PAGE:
10. JoeD,
    I’ve been following your gun advice for around 10 years. Nothing I’ve seen or heard from you has registered a negative thought process (except for maybe your ability to turn a 30 second answer into a 10 minute one – HA).
    I listened to this podcast today whilst driving up the coast (NSW, Australia) to the airport.
    I really love all of your podcasts so far – they are all so different and full of gold information.
    I took a lot from every topic on this podcast but I’d say Dave Tate’s restaurant analogy sold me on the Crossfit for Football.
    I was involved in a QRL Rugby League team a few years ago where they brought in Crossfit to train the players – this competition is State level (next down from National Rugby League). The guys got really fit, but they all became too light and were bashed most games – finished around 7th from 12 teams after winning the comp the year before when I first was involved as Asst S&C coach. They found that they were finishing stronger, but the damage was done early in the game. It wasn’t successful and was canned at the end of the season. I could never put it in to words why I didn’t like it – but the focus on “WOD’s” and not a solid strength program was what threw me off. I ended up leaving the club early into the season as I wasn’t interested in learning from a CF coach. I’ve always liked CF as a base level of training for the average person but when it comes to athletes it loses specificity – to be honest, all of the elite CF athletes don’t even do CF – they do specialised S&C programs.
    Thanks for the chinup tips too – sometimes it’s easy to get away from the basics. I’ll certainly be implementing that advice into my clients training programs from now on.
    Anyway, keep up the great work mate. Always look forward to your podcasts mate.
    Matty 🙂

  11. Once again a, “Grand slam” podcast. I look foreword to Thursdays! Joe has a unique ability to take complicated subjects and communicate them in a way that any, “meat head” can get. If you are new to the podcast or to Joe DeFranco’s training I can share my experience with you. In almost 30 years of off and on weightlifting I have got better results in the last 10 month using Joe’s systems. The DeFranco insider was a great investment . It took the guess work out of my fitness programs.
    Most importantly the podcasts keep me motivated to stay on track. It is free weekly coaching at its best. Joe gets it. Its the only place on the planet where a regular guy like me can get the same coaching as a top pro athlete! FOR FREE!!! Thank you Joe!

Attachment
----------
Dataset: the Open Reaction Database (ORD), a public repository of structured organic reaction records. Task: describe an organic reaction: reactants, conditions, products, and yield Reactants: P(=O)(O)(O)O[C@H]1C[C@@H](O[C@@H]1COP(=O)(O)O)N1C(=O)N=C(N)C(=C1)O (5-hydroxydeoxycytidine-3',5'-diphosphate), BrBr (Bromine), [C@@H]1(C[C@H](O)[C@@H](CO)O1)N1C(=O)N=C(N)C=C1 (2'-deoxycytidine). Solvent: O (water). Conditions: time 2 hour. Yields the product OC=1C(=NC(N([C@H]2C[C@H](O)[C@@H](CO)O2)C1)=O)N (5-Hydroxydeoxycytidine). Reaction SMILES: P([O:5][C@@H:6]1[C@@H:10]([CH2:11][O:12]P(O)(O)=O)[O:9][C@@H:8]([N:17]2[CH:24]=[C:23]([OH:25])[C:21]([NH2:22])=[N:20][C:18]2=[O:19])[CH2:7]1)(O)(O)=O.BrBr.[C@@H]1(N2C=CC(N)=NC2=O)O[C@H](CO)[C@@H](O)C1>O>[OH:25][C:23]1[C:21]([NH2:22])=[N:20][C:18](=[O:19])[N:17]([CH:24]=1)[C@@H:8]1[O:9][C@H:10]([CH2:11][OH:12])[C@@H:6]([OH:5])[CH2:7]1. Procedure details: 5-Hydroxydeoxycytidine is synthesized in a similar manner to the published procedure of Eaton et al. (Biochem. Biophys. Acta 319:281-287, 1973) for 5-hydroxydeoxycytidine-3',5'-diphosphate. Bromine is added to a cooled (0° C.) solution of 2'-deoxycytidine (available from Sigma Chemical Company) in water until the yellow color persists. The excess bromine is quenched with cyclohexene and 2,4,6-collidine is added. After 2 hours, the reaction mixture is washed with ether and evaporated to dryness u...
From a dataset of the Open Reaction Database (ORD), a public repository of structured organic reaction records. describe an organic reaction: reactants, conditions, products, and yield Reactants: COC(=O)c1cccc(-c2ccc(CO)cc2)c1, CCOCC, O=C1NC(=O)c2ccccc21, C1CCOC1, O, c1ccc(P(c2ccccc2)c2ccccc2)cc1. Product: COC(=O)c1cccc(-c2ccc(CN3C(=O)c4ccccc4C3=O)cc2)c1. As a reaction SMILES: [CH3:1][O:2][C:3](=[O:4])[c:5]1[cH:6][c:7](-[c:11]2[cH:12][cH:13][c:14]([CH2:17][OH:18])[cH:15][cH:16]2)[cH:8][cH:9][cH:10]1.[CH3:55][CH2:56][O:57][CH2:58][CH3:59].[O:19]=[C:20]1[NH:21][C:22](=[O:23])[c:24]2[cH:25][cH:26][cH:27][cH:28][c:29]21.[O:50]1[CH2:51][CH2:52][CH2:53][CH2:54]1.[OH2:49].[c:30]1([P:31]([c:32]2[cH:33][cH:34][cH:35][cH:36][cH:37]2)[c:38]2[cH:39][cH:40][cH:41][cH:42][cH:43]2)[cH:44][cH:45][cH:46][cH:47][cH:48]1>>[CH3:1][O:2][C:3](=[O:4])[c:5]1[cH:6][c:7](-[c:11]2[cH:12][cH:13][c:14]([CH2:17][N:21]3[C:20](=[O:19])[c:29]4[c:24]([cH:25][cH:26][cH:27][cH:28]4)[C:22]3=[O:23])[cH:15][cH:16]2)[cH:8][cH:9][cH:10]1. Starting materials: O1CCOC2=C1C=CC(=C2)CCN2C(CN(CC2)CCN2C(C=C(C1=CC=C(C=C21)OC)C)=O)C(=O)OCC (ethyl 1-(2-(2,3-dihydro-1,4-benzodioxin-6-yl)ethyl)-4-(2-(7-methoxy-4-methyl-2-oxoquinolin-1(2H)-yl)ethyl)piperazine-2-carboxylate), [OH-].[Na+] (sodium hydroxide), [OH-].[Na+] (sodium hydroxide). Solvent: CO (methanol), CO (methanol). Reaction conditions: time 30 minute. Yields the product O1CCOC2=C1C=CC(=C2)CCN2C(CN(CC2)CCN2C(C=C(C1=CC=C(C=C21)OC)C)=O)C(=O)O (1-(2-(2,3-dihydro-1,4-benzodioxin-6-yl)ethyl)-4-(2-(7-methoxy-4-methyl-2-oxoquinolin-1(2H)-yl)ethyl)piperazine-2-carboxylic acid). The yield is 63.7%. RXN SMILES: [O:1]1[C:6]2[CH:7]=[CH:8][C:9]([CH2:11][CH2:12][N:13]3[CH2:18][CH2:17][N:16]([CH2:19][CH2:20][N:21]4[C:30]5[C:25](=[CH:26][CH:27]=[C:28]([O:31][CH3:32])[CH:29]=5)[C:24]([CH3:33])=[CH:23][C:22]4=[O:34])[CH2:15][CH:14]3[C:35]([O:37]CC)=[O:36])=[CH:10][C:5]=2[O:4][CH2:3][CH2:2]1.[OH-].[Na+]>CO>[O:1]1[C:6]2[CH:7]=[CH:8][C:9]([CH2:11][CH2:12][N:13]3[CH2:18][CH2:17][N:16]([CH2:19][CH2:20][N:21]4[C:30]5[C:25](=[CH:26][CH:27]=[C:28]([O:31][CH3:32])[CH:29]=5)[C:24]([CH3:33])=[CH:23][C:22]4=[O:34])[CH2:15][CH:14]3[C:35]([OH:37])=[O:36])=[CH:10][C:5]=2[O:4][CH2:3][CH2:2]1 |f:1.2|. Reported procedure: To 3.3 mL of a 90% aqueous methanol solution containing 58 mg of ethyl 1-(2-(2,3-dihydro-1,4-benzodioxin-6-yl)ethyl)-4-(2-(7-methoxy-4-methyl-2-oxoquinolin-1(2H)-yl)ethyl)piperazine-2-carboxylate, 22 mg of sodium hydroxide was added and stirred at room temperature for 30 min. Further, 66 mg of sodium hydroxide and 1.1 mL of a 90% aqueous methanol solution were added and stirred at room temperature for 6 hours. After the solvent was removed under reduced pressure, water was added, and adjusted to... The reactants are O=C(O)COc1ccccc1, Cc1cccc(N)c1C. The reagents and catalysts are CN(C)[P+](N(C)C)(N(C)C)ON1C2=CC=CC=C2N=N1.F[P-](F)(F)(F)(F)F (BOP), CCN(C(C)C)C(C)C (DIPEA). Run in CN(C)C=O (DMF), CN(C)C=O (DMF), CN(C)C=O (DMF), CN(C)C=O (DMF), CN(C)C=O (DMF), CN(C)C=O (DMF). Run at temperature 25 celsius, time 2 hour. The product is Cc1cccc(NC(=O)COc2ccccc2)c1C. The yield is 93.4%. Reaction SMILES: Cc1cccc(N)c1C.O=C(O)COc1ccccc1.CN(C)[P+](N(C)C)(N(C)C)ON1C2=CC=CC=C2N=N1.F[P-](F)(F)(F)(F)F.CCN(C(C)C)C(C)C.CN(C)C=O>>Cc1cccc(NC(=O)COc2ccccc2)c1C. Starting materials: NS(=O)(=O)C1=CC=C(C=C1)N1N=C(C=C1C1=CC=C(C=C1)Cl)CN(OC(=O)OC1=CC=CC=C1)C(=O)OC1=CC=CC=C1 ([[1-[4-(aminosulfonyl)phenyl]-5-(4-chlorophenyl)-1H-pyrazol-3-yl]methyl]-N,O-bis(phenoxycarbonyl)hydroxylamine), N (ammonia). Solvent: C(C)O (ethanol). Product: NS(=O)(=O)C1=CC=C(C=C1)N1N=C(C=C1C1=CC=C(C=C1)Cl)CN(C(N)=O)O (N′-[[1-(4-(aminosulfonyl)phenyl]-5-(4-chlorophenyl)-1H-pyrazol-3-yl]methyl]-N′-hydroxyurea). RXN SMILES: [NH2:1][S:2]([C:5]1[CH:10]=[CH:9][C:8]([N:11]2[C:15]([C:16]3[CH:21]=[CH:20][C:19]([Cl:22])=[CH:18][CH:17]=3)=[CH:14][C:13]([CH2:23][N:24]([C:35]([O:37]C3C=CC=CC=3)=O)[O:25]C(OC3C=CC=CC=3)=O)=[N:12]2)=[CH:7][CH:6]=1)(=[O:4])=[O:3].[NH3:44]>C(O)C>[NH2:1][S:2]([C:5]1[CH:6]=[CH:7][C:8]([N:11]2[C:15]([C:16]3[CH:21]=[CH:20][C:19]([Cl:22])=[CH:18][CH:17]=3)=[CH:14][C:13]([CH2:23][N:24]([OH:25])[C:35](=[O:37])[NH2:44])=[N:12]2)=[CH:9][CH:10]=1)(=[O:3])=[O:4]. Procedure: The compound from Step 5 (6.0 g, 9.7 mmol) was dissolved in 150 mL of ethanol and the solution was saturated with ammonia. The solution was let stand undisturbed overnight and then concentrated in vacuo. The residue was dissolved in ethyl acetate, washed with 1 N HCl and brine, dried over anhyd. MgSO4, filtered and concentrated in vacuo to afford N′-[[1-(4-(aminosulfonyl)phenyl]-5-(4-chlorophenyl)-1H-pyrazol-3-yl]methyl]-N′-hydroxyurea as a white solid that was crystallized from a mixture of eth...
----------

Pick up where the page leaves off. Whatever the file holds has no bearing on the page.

12. Hey Joe,

    My favorite part of the podcast is the chin up progressions. Always been a struggle area and this podcast takes it all the way down to starter exercises.

    On another note, welcome to the 40s. Would you do a podcast on what us midlife guys can do to increase longevity?
    Thanks much Joe!!

  13. Joe, first off I would like to thank you for everything you have done over the years to help current and future coaches and athletes. This has meant so much to me because I didn’t become interested in being a strength coach until half way though a master’s program in counseling. That being said, I do not have a formal education in exercise science or any related field, however, due to the work of yourself and a couple like-minded coaches, I feel I have learned so much that is based more on real life experiences.

    Anyway, the question you addressed that I found the most interesting was the same one I think most people liked, your opinion on crossfit. This has been my main concern about crossfit. It was nice to hear your opinion on this topic. I also liked your tips for correcting anterior pelvic tilt. I have had low back issues since my last year of college football and am constantly looking for ways to cope with this. I like hearing from you and learning what you do to take care of your back.

    Again thanks for everything you have been doing.

  14. Joe D.

    Thanks for another great podcast. It’s like taking a free weekly master’s class. Besides the Ric Flair wooo you let out after telling Orlando to hit the damn intro music my favorite topic this week was all the tips and tricks for increasing vertical jumps.

    Thanks again,


  15. Hey Joe I just want to start off by saying a massive thank you for another awesome, in depth podcast. The information you provide is incredible and is second to none. I love the content you provide and always look forward to Thursdays (well it’s Friday over this side of the world) when you release another podcast.
    The vertical jump component was definitely the best part for me and finding out some dirty tricks into instantly improving it, which i am definitely going to try out in the near future.
    It’s incredible how you’re willing to share so much information with everyone and in particular some of the tricks of the trade. There’s not many industries or other people that would share so much for nothing and you definitely over delivered in your dvd series.
    I hope to make it over to you certification course sometime in the near future.
    Thanks for everything and all the best

  16. Joe!

    I listen to your podcasts everyday! I’ve followed various strength coaches over the years but your’e the best. Thank you for being you and helping us be our best!

    I really liked your insights on CrossFit, pull up progressions and increasing the vertical jump! You hit the nail on the head every time! Excellent tips! From an athlete’s stand point & hopefully CF coaches heard it; “athletes need to develop specific physical attributes to excel at their sport” and “the key is knowing when, how much and how often to train each attribute”. The analogy you gave from Dave Tate about going out to dinner and the various courses relating to which attributes to focus on the most and when was brilliant!

    Simple, yet powerful!

    Thank you for enlightening u!


  17. Hi Joe,

    Let me begin by thanking you for the time and effort you put into your podcast. I heard about it from a mate only a couple of weeks ago, and haven’t stopped listening to it since! Your passion and knowledge has reignited my own. I hope to come over to the U.S one day and take the CPPS cert. It sounds fantastic.